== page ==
Going to the post office to buy stamps and post cards to friends abroad, writing cards, writing letters to the people that I write Christmas letters to, cooking meals, going back to the post office to send the one foreign card I forgot, buying Christmas presents, wrapping Christmas presents, doing the washing, going back to the post office with a parcel, preparing a Christmas stocking, making a Christmas cake, planning menus, posting Christmas cards, cooking meals, writing a shopping list, ordering a turkey, collecting a turkey, cooking meals, taking a child to the pantomime, doing the washing, tidying the house, making up beds for guests, preparing and giving a reading at Carols by Candlelight, cooking meals, going to the post office with a final parcel, doing the washing, choosing and wrapping present for child’s teacher, stopping car so that child can run back to the house for it on the last day of term, ordering flowers for my mother-in-law’s birthday, doing the washing, finding time to celebrating my own birthday a week before Christmas, going food shopping, having a tooth out, cooking meals, doing the washing, doing my accounts, vetting a contract with a publisher, taking old toys to charity shop to make room for new toys, cooking meals, doing the washing, remembering cards and Christmas boxes for the postman, the dustbin man and so on, persuading my reluctant husband to come with me to buy a tree from the local National Trust nursery, consternation when we see the SOLD OUT sign, driving on over the moors in a desperate search, it’s starting to snow, and it’s getting dark, and the car’s making a strange clanking noise . . .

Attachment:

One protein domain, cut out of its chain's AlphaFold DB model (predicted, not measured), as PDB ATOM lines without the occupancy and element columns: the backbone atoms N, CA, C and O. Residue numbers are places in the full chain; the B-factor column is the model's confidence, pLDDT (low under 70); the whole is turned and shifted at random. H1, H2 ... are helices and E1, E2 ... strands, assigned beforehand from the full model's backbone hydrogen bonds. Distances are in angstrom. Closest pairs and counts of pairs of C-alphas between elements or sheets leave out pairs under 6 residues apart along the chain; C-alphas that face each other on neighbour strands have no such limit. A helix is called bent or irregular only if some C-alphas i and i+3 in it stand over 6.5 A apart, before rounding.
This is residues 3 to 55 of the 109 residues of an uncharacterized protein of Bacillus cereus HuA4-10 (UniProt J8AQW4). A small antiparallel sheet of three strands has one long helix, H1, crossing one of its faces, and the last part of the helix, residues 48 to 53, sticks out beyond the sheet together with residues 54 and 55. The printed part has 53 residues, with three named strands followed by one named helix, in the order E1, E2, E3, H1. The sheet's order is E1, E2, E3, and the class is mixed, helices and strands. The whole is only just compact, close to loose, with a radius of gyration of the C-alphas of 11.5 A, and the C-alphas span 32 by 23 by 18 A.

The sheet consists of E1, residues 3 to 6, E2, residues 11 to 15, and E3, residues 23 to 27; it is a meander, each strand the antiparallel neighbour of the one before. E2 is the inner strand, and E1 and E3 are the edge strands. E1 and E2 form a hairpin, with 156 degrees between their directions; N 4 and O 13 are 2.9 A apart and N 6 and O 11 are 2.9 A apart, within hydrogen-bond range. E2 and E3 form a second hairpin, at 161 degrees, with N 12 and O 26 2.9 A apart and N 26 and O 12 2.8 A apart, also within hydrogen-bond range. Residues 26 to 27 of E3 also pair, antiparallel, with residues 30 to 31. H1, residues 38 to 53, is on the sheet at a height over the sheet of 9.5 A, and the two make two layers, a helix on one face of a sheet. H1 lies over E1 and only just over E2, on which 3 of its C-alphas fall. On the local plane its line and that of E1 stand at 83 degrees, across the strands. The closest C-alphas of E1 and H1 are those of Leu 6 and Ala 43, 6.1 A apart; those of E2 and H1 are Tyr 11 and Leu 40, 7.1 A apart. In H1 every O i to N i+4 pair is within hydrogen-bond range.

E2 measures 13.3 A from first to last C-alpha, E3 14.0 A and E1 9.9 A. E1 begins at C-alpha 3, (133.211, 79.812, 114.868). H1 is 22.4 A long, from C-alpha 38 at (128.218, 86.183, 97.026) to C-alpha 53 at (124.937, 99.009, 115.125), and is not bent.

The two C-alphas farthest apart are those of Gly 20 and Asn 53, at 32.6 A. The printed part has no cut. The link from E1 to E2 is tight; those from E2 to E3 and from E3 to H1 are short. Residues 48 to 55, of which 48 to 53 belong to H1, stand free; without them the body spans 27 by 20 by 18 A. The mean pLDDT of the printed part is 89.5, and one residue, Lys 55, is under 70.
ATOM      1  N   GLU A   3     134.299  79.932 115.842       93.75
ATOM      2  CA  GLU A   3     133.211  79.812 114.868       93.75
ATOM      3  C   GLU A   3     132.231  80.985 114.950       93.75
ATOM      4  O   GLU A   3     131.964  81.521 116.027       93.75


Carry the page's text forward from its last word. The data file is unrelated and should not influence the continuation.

I take back everything I wrote in my last blog.
But when the last Brussels spout peeling has sunk into the compost, the last bit of Christmas wrapping paper has been smoothed out for recycling, and my head is no longer full of lists, I’ll be back on my blog writing about books.
Maybe I’ll even get round to writing a novel myself.
And yes we did find a tree in the end. We got home safely, too.
I am still mulling over the biography of Elizabeth Taylor that I wrote about a few weeks ago. One of Nicola Beauman’s arguments is that Taylor might have been an even greater novelist if she hadn’t been tied to her sweet-manufacturer husband and the domestic round. I wonder . . . There is virtually always a difficult time in the life of a writer when they are honing their craft, serving their apprenticeship as it were, and earning hardly any money. For many writers this problem never goes away. The general public would be amazed, I think, if they knew how little most writers make. For Taylor this was never a problem. There was plenty of money – enough soon for domestic help and for boarding schools for the children – and she was able to concentrate on producing the best work she could while for years she didn’t earn a penny. In his book ON BECOMING A NOVELIST John Gardner states the case baldly, ‘The best way a writer can keep himself going is to live off his (or her) spouse.’
Yes, there’s another side to this. Cyril Connolly felt that the pram in the hall could be the ruin of a promising writer, and it is true that combining writing with babies and toddlers is difficult, but once the children are at school it becomes a whole lot easier (even without boarding schools). Of course the school day is short, but look at what Trollope managed to do in three hours a day. He thought a writer shouldn’t need much more than that, and I tend to agree. It’s the other stuff (like writing this blog!) that it’s hard to fit in.
On balance, it suits me. And I couldn’t put it better than Agatha Christie, who once sly remarked that crime is an excellent occupation for a woman at home.